State Rep. William Tong, a Democrat representing Stamford and New Canaan in the 147th House District and candidate for U.S. Senate, sees it differently.
“I view Connecticut as its own state with a very clear identity – a wonderful place to raise a family; a community of hardworking people; and a place ready to be a leader in the economy of tomorrow,” Tong said. “During the current recession, many states have run into budget problems and some, sadly, have attempted to balance budgets on the backs of our working men and women.”
For Fred Carstensen, UConn’s Director for Connecticut Center for Economic Analysis, comparing the two states is like comparing apples and oranges.
“I don’t see the analogy at all,” Carstensen said. “Connecticut doesn’t have a super majority to make tax increases, it doesn’t have split party rule. It doesn’t have the kind of referendum and recall structure that can make life so difficult there. I don’t see it at all.”
“The reason California is where it is, is because they have that practice (ballot initiative), said Maynard. “People can make very emotional votes on tax issues, Connecticut at least has the ability to throw the brakes on.”
Yet regarding the financial situation, most legislators agree Connecticut stands on a precipice. Moody’s recently lowered the outlook for state’s bond rating to negative from stable.
“You’ve got industry assets but it’s like taking a Ferrari engine and scattering the parts across an empty airplane hangar. If you focus, you could build a good engine,” Perone said. “But that hasn’t happened in a long time.”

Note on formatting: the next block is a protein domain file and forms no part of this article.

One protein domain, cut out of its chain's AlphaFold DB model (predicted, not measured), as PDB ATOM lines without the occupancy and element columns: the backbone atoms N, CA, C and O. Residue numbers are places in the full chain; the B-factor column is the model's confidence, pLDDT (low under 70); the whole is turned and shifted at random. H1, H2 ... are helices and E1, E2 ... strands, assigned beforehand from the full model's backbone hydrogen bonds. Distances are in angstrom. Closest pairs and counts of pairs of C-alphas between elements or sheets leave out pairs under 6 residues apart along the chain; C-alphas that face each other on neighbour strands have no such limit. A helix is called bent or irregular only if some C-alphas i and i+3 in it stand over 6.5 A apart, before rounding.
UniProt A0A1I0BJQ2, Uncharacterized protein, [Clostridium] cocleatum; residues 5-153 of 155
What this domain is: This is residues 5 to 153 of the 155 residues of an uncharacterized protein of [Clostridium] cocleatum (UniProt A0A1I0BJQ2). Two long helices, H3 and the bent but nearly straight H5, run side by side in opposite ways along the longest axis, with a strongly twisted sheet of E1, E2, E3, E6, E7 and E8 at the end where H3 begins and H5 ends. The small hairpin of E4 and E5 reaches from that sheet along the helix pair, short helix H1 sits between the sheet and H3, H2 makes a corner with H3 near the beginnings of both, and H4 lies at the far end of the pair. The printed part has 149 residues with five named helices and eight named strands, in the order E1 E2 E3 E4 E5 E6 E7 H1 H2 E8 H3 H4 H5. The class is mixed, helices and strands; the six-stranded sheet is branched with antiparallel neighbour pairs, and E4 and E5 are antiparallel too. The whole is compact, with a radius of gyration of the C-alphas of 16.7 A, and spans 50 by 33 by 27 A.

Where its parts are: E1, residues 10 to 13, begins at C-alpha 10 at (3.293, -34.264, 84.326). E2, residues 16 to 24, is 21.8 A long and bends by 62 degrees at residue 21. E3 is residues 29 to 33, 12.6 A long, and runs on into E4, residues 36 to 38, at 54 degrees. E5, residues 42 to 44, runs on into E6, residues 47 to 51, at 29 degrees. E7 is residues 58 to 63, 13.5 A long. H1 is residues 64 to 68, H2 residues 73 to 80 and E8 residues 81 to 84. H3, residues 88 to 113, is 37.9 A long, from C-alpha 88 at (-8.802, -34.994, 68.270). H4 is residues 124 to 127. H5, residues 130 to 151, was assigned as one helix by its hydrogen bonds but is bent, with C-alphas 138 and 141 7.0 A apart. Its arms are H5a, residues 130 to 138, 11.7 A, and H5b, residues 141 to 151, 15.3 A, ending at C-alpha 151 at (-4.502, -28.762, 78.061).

The General Assembly passed as a means to carve a research and development corridor in the state. It also passed as a means to attract and keep young people in the state. Gov. Dannel P. Malloy also told legislators to prepare for a special session on jobs come autumn.
Yet, it isn’t just jobs or lack of them that prompts the Connecticut-California comparison. It’s the debt.
“In terms of the debt, yeah, we've managed over time to accumulate an amount of bonded indebtedness,” said Maynard. “We could do a helluva lot better on holding back on additional indebtedness but I think people should be careful what they ask for.”
Maynard said the majority of the state’s indebtedness comes from public school construction and if the state didn’t subsidize those projects, the taxpayers in those towns would have to take on the full responsibility.
Right now California has a $10 billion debt, compared with Connecticut’s $1.6 billion debt, Frantz said. Put another way, California’s debt is $270 per person compared with Connecticut has $471 per capita in Connecticut.
“We are the single-most indebted people. We are in worse shape than California,” Frantz said.
Connecticut also exceeds California in numbers when it comes to its respective state house.
California has 120 legislators for 37,253,956 people, according to the U.S. Census Bureau. That breaks down to 40 state senators and 80 assembly members. Connecticut has 187 legislators for 3,574,097 people according to the US Census Bureau. That breaks down to 36 state senators and 151 state representatives.
“There are too many people in the legislature here, in both the House and the Senate,” Frantz said, adding that it’s expensive to run and California runs much more cheaply.
“People are very pro-government here which is ironic since the license plate says Constitution State – which implies limited government,” Rose said. “Connecticut as California – it’s apropos.”